Darwin to Mt Isa. A 950k transport first up, with the last 350k's on gravel. Can't be to bad, well it looked ok in the route book. The first 30 k's of gravel were ok then onto a refuel stop at Roper bar population 9, refuelled we headed out making good progress, the further we went the slower we were going down to third gear then second down to 60kph through very steep dry creek crossings and very tight winding road a couple of cars caught us and radioed that they wanted to go through, I let them, we soon found one off the road, an RX2, with the front suspension torn out, we stopped for a few minutes to see if we could help but couldn't and left our portable light with them. They were stuck there for about a day and a half before one of the locals could get the car to the nearest homestead and make temporary repairs. We finally made the rest break with only a few minutes to spare, refuelled and headed for a much needed sleep. We were woken by the service crew who had made very heavy going through the last section of the road with two punctures and many other small problems. We had to leave them to have a rest and wait for 4 hours for the garage to open up at 7 am. We headed off for the next transport I could not drive far having driven the last 11 hours so I continued to sleep, When I finally hopped behind the wheel I noticed the handling off a bit I said to Mike that we had better check the front end before the next stage.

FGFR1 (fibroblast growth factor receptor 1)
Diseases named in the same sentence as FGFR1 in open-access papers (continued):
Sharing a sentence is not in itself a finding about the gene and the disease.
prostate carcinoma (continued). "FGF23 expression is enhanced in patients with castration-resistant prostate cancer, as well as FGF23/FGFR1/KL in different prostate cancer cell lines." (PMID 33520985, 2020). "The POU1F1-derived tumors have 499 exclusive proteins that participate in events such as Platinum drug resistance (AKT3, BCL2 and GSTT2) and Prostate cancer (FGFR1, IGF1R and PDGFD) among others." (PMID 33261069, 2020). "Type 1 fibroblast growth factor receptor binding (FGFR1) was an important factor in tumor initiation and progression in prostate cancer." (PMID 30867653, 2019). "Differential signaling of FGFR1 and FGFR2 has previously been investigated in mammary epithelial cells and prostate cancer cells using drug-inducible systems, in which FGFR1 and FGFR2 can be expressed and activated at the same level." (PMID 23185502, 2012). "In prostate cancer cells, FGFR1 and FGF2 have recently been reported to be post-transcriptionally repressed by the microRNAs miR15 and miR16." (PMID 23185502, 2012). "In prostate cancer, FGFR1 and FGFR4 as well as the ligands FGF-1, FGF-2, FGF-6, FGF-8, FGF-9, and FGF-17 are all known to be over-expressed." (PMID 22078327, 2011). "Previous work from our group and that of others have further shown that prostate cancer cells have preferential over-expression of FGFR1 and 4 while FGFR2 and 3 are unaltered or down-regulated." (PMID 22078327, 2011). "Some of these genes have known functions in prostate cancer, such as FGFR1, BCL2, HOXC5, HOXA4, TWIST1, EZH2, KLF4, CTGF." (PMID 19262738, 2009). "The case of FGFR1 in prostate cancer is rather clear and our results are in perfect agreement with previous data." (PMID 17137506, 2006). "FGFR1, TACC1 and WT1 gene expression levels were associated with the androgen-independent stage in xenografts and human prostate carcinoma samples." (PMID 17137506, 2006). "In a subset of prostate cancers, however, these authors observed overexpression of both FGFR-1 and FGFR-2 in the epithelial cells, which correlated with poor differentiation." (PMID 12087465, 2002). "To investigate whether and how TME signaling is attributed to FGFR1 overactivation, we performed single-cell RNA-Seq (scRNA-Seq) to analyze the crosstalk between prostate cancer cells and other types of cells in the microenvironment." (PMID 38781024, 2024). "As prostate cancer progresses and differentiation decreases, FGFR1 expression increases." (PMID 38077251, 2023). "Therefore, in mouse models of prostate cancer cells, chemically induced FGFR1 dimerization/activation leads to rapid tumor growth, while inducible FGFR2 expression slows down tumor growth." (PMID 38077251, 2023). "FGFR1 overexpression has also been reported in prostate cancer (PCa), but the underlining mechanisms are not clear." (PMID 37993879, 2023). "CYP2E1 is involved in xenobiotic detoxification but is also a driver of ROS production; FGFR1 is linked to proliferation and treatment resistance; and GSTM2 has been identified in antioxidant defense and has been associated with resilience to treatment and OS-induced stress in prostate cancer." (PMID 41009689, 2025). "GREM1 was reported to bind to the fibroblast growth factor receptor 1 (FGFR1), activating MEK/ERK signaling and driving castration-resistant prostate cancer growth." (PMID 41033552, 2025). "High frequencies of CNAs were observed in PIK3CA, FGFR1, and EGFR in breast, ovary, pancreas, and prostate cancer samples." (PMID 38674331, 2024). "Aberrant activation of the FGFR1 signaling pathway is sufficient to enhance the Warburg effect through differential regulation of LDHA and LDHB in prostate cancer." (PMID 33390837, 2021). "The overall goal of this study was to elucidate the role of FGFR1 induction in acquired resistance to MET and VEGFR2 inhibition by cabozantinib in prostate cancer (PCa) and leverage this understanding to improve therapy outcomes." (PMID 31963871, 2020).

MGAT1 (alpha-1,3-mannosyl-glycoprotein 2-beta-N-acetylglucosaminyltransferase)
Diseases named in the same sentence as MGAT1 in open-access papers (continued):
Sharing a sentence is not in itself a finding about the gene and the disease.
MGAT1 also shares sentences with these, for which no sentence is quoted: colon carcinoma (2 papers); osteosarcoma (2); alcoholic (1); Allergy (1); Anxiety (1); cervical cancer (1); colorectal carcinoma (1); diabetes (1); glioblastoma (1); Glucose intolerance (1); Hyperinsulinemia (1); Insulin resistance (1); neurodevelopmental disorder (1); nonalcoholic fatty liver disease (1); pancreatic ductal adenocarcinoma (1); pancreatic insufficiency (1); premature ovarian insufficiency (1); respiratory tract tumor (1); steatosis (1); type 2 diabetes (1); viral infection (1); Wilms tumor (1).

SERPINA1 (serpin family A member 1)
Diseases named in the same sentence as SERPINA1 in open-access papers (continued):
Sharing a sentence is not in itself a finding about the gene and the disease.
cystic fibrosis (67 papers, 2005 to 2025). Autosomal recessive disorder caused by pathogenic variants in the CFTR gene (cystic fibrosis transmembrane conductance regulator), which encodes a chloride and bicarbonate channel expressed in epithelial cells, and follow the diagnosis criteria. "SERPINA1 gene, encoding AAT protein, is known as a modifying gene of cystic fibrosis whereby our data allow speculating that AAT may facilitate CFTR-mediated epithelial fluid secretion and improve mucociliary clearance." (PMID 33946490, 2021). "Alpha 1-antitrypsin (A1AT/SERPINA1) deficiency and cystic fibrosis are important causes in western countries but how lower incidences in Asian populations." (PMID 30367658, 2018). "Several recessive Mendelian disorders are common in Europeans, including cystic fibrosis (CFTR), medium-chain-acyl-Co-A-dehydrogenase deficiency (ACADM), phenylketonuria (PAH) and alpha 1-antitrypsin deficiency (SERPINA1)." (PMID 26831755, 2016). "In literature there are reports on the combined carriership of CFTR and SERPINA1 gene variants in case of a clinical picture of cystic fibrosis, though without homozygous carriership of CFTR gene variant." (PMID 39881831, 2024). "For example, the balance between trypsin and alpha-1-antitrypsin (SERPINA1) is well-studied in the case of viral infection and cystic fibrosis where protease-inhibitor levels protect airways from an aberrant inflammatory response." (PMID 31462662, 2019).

On arriving at the stage I sat down out of the car and had a snooze, only remembering about the front end just before we were due to line up, the left front strut insert had come out, hell this is a rating six stage and we have no suspension in the front, the leg could pop out, needless to say we drove very slowly a bit of a worry but we made it ok and continued onto Mt Isa put the car in Parc ferm'e and arranged to repair the front end first thing the next day.